This article is part of ECSP’s Water Security for a Resilient World series, a partnership with USAID’s Sustainable Water Partnership and Winrock International to share stories about global water security.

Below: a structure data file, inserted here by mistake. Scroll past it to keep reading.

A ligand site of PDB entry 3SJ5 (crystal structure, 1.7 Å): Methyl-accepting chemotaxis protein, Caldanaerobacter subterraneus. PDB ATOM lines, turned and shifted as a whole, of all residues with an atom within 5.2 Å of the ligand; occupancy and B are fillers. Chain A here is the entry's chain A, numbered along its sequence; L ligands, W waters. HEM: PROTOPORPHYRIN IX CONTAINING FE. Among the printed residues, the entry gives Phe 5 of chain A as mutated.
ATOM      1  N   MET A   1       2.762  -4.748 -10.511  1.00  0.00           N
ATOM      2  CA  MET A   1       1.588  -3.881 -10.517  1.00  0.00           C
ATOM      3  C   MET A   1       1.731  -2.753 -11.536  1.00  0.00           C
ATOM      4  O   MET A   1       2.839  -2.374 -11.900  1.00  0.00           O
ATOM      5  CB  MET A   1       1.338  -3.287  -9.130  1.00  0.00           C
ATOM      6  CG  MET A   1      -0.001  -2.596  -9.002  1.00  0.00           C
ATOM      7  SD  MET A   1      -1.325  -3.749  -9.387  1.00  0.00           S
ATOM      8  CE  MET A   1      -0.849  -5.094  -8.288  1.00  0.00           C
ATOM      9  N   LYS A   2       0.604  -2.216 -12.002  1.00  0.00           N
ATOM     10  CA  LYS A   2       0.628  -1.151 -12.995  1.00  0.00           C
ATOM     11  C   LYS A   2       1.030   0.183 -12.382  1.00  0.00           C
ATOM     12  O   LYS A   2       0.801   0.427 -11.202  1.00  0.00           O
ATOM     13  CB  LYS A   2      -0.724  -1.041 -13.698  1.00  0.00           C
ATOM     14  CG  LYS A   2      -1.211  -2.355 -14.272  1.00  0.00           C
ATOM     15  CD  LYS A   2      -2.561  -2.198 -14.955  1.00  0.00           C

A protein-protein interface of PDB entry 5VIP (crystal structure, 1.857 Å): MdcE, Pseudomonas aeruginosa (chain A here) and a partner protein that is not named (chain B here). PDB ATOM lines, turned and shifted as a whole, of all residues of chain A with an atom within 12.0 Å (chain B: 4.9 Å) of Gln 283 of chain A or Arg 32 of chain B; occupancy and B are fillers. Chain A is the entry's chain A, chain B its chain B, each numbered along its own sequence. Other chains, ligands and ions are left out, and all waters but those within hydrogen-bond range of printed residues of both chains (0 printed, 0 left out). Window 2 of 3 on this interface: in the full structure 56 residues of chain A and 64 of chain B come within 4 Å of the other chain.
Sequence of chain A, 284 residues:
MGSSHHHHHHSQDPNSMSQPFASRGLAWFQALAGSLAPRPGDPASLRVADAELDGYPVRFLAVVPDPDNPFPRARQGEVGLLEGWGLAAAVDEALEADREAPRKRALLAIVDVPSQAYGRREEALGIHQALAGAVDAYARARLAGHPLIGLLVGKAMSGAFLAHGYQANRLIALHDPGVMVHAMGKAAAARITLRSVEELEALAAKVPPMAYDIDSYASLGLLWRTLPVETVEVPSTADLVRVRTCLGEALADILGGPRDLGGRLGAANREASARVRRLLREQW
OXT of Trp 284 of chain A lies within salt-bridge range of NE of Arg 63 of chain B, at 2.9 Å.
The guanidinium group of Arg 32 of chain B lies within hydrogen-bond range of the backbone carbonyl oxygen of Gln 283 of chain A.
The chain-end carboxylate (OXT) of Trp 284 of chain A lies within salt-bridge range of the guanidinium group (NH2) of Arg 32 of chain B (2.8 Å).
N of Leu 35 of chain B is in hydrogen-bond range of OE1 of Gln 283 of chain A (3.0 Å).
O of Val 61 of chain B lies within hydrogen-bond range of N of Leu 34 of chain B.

While Sustainable Development Goal 6 (SDG 6) aims to “ensure availability and sustainable management of water and sanitation for all” by 2030, we won’t get there if nothing changes. The current level of WASH financing is too low to achieve universal access to safe drinking water and adequate sanitation and hygiene. To meet SDG 6, capital financing needs to triple to $114 billion annually, and operating and maintenance (O&M) costs also need to be considered. According to a joint World Health Organization and UN-Water report, the financing gap in 19 countries and one territory was greater than 60 percent, and less than 15 percent of the 115 countries and territories surveyed had the human or financial capital needed to implement WASH policies and plans. Critical hurdles to overcome include revenues that do not cover operating costs; insufficient creditworthiness of water and sanitation utilities; poor financial data on WASH; and uncertainty in future funding given annual variability in foreign aid.
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